The Economic Club of Grand Rapids this week hosts Grand Action and an update on the convention center, a potential economic “domino,” according to accounting agency reports, that could make the arena impact look comparatively like small potatoes. The convention center, too, will need a name.
Thankfully, the city commission does not have naming rights.
The outcry last week over a 4-3 commission decision to name the Maya Lin installation “Rosa Parks Circle” is but one of the issues to contemplate here. Over and again we were incredulous to hear city commissioners deliberately fabricate “issues.” Fabrications are lies. Commissioner Rick Tormala’s incredibly cruel and unfounded comment about living in a city “where pharaohs of fortune build monuments to themselves” begs that he be moved to Flint, immediately, where no such thing occurs. Therein he may also find the “downtrodden” of whom he is so fond of trying to “save” — but in a city where household income is among the highest in the state. Such rank is borne of employment, because the men and women who live here continue to take the risk of starting a business. So, too, have our most recent citizens from Bosnia and Eastern Europe — because they can!
This community’s profound embarrassment of this man now becomes an international embarrassment. Maya Lin remarked that she has never worked in a city (anywhere in the world) that slaps philanthropy in the face. And the international media will be here for the dedication.
This body of “leaders” represents Grand Rapids. There should and can be no greater cheerleaders for Grand Rapids. To ignore the historical contributions and courage of Lyman Parks to this community is incomprehensible. To ignore the suggested Native American name for Maya Lin’s installation is reprehensible amid all the talk — rhetoric — of “racism.” The fact that the native name was not even considered by this group can, by their standards, be considered racist. Or, to fail to assure that Lyman Parks’ name would be remembered for all time, particularly considering that he has come “home” to retire, is a travesty of historic proportion, indicative of Tormala’s (and Commissioner Robert Dean’s) bogus arguments and complaints.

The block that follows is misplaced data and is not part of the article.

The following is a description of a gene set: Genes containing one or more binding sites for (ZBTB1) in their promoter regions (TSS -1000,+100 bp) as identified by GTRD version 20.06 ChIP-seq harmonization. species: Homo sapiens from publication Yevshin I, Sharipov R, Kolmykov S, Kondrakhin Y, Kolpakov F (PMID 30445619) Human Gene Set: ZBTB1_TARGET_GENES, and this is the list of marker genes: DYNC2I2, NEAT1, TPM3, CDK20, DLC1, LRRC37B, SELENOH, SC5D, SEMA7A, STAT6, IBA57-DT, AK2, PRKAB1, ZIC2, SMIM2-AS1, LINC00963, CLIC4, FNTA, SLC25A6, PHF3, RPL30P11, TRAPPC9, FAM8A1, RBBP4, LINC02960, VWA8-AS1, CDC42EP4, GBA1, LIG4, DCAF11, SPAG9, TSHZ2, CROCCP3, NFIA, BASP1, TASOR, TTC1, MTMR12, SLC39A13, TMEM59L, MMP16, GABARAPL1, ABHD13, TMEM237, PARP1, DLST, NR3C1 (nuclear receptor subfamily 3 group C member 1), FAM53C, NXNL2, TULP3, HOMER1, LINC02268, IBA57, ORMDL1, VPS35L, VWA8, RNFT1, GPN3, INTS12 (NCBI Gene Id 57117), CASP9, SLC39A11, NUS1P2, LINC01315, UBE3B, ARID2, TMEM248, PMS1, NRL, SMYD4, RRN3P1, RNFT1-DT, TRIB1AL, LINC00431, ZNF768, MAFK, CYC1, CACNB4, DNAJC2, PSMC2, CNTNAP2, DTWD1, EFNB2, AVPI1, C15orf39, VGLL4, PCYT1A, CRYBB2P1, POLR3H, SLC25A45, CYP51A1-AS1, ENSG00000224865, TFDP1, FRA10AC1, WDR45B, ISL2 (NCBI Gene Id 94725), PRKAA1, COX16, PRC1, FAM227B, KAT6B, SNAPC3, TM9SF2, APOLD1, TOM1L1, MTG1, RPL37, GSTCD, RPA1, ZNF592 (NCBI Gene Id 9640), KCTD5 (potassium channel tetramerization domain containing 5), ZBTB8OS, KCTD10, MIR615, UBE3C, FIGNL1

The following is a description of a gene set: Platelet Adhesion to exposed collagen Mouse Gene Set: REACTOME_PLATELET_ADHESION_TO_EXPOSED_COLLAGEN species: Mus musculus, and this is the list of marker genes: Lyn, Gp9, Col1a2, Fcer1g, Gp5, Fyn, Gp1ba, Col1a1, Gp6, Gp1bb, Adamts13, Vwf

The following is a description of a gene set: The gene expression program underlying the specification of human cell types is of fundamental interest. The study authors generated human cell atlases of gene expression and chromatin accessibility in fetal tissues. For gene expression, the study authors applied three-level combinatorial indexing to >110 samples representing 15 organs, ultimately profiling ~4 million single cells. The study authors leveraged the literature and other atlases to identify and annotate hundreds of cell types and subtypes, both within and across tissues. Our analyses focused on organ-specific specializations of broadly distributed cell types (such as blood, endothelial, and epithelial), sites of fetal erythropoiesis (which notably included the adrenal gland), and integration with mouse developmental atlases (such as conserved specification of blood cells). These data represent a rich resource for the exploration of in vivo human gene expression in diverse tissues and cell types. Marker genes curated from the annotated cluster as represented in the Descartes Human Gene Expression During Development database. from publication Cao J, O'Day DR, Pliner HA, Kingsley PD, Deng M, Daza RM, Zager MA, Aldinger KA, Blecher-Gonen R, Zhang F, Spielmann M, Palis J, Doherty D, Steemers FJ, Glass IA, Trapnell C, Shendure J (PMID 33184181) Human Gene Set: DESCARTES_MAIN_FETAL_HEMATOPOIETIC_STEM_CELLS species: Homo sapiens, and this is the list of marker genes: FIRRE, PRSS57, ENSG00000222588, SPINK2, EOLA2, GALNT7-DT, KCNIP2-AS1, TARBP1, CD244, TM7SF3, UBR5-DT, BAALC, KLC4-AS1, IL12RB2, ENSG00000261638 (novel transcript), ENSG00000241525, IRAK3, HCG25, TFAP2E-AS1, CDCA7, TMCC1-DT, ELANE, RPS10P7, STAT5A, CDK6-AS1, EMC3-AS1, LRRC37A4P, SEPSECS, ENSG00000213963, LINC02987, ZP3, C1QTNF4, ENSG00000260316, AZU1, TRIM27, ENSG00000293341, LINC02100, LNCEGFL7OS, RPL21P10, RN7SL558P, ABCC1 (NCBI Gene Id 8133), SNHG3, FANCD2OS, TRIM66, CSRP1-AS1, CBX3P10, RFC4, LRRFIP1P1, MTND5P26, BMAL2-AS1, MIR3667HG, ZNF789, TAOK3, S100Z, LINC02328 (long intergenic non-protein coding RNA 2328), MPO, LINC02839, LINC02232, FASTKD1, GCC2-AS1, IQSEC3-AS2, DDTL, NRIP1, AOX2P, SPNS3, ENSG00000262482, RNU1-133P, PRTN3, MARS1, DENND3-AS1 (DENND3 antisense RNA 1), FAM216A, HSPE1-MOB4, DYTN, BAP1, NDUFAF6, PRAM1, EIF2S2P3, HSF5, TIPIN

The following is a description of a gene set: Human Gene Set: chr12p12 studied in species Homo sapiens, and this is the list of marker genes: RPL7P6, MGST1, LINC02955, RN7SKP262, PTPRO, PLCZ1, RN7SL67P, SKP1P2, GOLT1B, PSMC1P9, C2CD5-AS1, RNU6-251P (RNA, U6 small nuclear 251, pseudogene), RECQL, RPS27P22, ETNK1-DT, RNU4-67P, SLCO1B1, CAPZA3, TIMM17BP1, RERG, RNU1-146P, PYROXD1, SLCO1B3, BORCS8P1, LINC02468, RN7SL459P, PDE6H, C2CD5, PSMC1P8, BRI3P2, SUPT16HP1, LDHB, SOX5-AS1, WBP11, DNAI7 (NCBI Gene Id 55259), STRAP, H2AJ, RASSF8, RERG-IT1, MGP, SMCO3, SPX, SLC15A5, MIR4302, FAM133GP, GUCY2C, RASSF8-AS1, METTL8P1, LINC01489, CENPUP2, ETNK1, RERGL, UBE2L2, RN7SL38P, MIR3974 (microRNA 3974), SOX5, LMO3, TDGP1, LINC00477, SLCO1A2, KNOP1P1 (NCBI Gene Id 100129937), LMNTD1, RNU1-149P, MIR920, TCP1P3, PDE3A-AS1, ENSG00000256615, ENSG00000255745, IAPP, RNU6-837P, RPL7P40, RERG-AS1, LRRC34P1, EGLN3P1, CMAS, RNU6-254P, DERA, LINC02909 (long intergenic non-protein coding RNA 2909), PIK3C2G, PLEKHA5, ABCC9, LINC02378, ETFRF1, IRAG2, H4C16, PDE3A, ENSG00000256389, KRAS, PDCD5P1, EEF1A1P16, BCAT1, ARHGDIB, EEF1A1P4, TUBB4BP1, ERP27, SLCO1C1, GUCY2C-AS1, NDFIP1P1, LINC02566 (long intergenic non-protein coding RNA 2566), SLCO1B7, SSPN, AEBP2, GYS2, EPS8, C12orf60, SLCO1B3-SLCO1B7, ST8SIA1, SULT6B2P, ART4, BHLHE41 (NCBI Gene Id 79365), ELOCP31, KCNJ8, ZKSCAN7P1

The economic value of the convention center, including a 60 percent increase in hospitality related employment for all people of Grand Rapids, will be detailed on the pages of the Business Journal. One hopes it might serve to educate these two individuals in particular in what area ninth graders learn in civics and economics.
This week the convention center will have a name. The Kent County Board of Commissioners deliberately passed on naming rights, according to Chairman Steve Heacock, because the group considered it to be a privilege belonging to those who were willing to do the work.
David Frey (among the family members who fund and direct the Frey Foundation, providing the money for Maya Lin’s installation) anticipated his remarks in regard to the new convention center. He recalled when asked why, in 1993, he signed on as co-chair. “I’m a citizen of this community, the fifth generation. We’re stakeholders … and have a very personal stake in wanting to bring the arena and convention projects to fruition. I don’t remember exactly what I was thinking when I said those words, but reading them again made me think of my parents and grandparents, and what they wanted for me. It made me think of my children and their future families, and what I’d like for them — to be active contributors to a truly great city.”
One could hope some day commissioners Tormala and Dean believe the same, or can become leaders of this great city they only purport to represent.